Criminal fraud charges haven’t even been filed against Steven Brox, the embattled owner of a now-closed courthouse counseling service, but the police investigation is already attracting plenty of attention in District Court.
Courthouse sources say local prostitutes were among the people who allegedly received phony certificates stating they had completed Brox’s counseling programs.
That piece of information is said to be contained in a still-secret, and potentially explosive, sworn affidavit police used to obtain a judge’s permission to raid Brox’s home last month. Police also searched the home and office of attorney Brian Bloomfield, who allegedly referred clients to Brox.
On Tuesday, Assistant District Attorney Chris Owens, the No. 2 person in the office, showed up in court to beat back an attempt by Brox’s lawyer, Robert Draskovich, to gain access to the affidavit.
Owens wasn’t a happy camper. Somehow, Draskovich was able to get a motion to unseal the affidavit before District Judge James Bixler, one of a few jurists at the courthouse regarded as being pro-defense.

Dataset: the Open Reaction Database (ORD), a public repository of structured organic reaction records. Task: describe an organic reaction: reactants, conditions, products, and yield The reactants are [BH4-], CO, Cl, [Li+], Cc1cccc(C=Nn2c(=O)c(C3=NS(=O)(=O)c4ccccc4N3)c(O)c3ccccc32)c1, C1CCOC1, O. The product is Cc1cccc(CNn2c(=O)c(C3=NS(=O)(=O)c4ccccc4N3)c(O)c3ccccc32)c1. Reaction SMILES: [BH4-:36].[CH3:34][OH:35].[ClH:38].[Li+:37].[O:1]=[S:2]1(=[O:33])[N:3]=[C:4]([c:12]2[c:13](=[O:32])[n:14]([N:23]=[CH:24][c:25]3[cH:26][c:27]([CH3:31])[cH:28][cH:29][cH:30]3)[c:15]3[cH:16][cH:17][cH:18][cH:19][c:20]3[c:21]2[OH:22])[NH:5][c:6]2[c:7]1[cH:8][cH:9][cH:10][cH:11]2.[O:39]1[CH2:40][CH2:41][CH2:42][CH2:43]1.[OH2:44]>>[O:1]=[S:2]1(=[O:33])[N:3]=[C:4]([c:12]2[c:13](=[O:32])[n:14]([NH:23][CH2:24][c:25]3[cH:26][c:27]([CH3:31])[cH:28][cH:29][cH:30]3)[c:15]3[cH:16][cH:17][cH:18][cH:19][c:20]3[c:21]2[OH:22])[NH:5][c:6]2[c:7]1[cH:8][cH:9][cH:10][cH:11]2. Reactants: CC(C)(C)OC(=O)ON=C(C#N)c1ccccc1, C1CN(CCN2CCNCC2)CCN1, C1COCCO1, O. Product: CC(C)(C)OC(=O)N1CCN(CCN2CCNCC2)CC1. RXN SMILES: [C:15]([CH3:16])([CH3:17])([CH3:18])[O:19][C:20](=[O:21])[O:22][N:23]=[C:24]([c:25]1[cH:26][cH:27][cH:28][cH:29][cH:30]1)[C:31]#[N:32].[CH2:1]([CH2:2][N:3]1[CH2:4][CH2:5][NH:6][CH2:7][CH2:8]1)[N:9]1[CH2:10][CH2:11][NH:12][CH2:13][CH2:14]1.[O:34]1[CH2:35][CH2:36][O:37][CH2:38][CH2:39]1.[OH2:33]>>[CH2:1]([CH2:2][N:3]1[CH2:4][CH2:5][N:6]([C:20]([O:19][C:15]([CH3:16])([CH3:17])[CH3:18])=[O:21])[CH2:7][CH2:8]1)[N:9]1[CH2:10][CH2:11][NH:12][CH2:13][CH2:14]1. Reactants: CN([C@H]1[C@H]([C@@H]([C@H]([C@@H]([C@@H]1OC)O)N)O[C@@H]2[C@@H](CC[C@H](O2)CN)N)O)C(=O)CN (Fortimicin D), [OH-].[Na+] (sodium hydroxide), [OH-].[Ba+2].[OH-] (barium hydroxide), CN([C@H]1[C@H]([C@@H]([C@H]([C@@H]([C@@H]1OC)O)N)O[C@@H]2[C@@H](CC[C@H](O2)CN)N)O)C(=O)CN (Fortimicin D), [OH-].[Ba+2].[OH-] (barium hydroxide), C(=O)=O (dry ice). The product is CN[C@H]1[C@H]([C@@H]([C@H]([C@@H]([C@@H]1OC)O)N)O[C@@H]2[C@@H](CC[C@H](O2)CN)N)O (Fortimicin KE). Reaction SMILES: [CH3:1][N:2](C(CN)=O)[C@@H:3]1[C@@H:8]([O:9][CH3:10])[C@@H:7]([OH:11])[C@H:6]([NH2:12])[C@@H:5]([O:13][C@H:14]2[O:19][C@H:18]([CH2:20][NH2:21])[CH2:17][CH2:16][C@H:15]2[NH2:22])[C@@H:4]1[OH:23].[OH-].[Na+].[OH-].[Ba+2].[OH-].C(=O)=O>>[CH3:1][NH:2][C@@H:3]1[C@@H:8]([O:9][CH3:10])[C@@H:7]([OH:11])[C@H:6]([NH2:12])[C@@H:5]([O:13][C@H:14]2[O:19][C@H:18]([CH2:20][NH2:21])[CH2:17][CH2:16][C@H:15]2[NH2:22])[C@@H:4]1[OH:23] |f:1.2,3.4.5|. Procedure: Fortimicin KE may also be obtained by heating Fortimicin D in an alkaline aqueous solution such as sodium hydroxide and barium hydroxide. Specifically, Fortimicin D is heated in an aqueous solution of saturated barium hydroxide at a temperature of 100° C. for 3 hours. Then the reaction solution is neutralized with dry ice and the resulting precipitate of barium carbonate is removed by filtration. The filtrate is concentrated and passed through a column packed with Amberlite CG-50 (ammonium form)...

The case just popped up on Bixler’s court calendar.
The district attorney’s office, which opposes unsealing the affidavit, wasn’t notified about the motion, which by state law should have gone before Judge David Wall, who who signed the affidavit.
With members of the media in court on Tuesday, Bixler decided not to hear the motion. He did the right thing and transferred the matter to Wall. A hearing was set for June 2.
This case has attracted interest at the Regional Justice Center for another reason. The name of District Judge Doug Smith has been linked to the investigation. Smith is not reported to be a target, but he was very friendly with Brox and even helped him pitch his counseling programs to casino security chiefs on the Strip.